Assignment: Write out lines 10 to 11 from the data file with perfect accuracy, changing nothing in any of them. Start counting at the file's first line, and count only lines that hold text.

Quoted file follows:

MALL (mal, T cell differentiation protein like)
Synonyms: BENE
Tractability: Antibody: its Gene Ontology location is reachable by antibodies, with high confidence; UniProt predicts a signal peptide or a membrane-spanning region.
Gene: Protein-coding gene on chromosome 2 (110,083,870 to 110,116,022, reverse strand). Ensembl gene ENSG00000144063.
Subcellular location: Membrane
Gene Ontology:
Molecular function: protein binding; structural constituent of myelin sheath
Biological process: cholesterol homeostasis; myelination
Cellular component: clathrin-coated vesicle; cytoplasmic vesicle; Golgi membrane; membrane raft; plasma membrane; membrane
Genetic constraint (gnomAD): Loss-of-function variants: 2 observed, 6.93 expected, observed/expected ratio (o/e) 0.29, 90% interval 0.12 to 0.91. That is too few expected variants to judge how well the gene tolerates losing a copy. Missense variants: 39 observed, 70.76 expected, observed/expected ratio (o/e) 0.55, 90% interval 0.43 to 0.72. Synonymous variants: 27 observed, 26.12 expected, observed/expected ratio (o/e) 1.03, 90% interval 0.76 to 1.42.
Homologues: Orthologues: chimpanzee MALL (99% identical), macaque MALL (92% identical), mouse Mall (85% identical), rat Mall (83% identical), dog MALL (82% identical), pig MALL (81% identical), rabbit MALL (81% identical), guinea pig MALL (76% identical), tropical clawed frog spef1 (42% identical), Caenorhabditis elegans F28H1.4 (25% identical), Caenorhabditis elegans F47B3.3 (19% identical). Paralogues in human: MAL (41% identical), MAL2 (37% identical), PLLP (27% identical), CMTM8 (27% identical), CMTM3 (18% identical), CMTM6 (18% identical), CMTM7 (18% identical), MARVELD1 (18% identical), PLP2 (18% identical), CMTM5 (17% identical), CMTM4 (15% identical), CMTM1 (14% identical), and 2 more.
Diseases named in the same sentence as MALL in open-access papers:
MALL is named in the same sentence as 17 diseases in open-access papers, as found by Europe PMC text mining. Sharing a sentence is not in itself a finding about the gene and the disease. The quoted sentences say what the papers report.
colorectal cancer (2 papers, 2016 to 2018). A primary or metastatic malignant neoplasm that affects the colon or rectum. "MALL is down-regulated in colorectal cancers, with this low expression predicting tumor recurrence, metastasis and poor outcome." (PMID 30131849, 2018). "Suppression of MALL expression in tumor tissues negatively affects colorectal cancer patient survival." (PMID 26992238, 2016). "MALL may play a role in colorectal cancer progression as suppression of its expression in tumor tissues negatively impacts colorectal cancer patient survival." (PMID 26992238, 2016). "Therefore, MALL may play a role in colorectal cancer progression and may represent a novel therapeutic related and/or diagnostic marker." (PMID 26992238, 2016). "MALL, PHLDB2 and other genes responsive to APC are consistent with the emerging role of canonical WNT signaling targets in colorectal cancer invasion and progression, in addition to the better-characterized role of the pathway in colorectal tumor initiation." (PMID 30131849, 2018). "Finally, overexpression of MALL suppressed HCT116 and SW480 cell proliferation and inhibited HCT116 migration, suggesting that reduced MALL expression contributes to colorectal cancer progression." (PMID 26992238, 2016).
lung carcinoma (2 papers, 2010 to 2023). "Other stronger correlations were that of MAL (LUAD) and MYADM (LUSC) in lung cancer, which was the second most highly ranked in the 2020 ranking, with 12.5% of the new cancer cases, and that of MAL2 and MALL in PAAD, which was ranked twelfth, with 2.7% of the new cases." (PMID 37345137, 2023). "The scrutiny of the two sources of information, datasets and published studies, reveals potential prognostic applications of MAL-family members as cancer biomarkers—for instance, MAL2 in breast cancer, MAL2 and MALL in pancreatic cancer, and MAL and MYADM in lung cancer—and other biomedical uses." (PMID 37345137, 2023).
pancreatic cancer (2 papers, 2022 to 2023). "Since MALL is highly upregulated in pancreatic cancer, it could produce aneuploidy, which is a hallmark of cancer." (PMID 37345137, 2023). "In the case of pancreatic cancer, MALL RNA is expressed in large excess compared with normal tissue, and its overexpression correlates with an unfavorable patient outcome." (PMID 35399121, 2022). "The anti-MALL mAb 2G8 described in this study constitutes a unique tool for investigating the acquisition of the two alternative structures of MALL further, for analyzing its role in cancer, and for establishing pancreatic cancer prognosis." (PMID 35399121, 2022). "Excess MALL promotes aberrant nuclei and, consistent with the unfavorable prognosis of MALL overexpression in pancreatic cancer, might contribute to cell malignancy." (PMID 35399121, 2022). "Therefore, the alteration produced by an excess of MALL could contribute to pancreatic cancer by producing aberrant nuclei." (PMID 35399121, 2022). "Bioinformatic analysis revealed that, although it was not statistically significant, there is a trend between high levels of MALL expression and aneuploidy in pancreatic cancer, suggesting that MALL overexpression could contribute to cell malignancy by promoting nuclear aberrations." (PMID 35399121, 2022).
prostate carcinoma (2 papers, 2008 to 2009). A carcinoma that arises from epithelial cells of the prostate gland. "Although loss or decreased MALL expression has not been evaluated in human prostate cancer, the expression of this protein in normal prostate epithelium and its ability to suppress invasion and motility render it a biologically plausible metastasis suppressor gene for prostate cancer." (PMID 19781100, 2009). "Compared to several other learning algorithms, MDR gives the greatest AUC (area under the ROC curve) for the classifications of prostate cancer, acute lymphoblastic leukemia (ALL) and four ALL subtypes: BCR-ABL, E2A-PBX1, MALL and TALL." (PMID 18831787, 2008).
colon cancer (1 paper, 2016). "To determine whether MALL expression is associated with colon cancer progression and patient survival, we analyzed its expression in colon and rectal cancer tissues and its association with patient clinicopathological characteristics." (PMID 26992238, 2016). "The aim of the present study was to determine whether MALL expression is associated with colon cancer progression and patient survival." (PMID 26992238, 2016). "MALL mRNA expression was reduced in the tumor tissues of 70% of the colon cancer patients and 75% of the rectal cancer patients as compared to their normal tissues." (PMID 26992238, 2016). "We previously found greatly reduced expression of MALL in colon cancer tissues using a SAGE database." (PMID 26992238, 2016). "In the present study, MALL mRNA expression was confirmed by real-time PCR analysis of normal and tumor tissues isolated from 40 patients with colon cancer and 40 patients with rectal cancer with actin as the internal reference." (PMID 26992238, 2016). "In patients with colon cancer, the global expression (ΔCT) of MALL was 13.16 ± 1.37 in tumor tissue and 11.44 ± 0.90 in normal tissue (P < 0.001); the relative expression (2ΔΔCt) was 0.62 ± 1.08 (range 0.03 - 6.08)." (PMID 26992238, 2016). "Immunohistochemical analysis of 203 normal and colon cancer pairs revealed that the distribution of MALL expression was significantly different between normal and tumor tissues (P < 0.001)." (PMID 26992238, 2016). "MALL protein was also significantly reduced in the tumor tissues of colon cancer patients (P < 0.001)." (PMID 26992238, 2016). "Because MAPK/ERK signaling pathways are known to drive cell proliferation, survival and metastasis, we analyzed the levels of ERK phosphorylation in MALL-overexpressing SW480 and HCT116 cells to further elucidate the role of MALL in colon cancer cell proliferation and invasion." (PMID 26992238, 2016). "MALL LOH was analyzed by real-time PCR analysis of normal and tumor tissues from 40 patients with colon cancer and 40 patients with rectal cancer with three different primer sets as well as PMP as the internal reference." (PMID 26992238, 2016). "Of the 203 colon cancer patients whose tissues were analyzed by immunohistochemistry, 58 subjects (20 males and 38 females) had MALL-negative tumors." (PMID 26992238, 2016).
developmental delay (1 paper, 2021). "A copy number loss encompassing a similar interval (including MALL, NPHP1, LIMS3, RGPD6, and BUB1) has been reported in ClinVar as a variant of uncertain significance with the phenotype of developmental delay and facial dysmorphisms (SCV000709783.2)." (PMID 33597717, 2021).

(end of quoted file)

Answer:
Genetic constraint (gnomAD): Loss-of-function variants: 2 observed, 6.93 expected, observed/expected ratio (o/e) 0.29, 90% interval 0.12 to 0.91. That is too few expected variants to judge how well the gene tolerates losing a copy. Missense variants: 39 observed, 70.76 expected, observed/expected ratio (o/e) 0.55, 90% interval 0.43 to 0.72. Synonymous variants: 27 observed, 26.12 expected, observed/expected ratio (o/e) 1.03, 90% interval 0.76 to 1.42.
Homologues: Orthologues: chimpanzee MALL (99% identical), macaque MALL (92% identical), mouse Mall (85% identical), rat Mall (83% identical), dog MALL (82% identical), pig MALL (81% identical), rabbit MALL (81% identical), guinea pig MALL (76% identical), tropical clawed frog spef1 (42% identical), Caenorhabditis elegans F28H1.4 (25% identical), Caenorhabditis elegans F47B3.3 (19% identical). Paralogues in human: MAL (41% identical), MAL2 (37% identical), PLLP (27% identical), CMTM8 (27% identical), CMTM3 (18% identical), CMTM6 (18% identical), CMTM7 (18% identical), MARVELD1 (18% identical), PLP2 (18% identical), CMTM5 (17% identical), CMTM4 (15% identical), CMTM1 (14% identical), and 2 more.